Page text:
May 16, 2014 - May 17, 2014
Pet overpopulation remains the leading welfare issue regarding cats and dogs in the USA today. To most effectively prevent pregnancy and avoid contributing to overpopulation, neutering should be performed before puberty. Pediatric, early-age, or prepubertal sterilization is an effective way of decreasing litter numbers that contribute to overpopulation and is supported by the AVMA and American Association of Shelter Veterinarians.
Early-age spay-neuter is faster, easier, and has a lower complication rate than surgery in the postpubertal animal. Surgery and anesthesia times are typically shorter in pediatric patients. Anesthesia techniques for the pediatric animal emphasize avoidance of hypothermia, hypoglycemia, and decreasing stress in the perioperative period.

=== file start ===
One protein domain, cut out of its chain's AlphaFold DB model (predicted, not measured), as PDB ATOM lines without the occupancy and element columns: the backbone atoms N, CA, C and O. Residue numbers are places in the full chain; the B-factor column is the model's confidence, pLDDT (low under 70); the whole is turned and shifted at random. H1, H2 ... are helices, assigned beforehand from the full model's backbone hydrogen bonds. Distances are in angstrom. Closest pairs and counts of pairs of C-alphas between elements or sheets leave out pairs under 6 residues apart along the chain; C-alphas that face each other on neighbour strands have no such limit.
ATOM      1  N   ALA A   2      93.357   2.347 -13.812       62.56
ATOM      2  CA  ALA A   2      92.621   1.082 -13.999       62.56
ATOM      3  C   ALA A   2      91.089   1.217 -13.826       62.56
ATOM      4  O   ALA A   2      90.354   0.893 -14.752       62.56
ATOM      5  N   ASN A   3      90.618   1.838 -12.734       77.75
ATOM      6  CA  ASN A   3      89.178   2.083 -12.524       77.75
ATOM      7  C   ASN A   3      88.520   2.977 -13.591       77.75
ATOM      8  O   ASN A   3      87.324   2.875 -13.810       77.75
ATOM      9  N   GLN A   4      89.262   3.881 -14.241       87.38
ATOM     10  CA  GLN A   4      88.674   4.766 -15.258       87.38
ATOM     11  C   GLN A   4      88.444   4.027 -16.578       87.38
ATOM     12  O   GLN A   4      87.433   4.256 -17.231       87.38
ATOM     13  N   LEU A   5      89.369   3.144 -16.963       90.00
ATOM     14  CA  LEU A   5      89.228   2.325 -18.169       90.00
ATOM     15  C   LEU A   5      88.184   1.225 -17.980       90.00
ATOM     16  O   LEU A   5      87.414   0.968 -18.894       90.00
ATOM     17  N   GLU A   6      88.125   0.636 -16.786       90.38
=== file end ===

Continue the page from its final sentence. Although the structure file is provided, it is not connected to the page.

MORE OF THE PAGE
This 2-day course will teach in detail anesthesia, surgical, and perioperative patient care techniques in the pediatric spay-neuter patient. These techniques will be presented by experienced faculty in a lecture and laboratory format. Extensive laboratory hands-on experience with surgical techniques in the pediatric patient will occur in the operating room each day under faculty supervision.
At the conclusion of the course, the veterinarian will be able to perform spay-neuter in the pediatric patient confidently and safely.
CE Hours: 16
Course registration fee: $250 Lodging at Hampton Inn: $260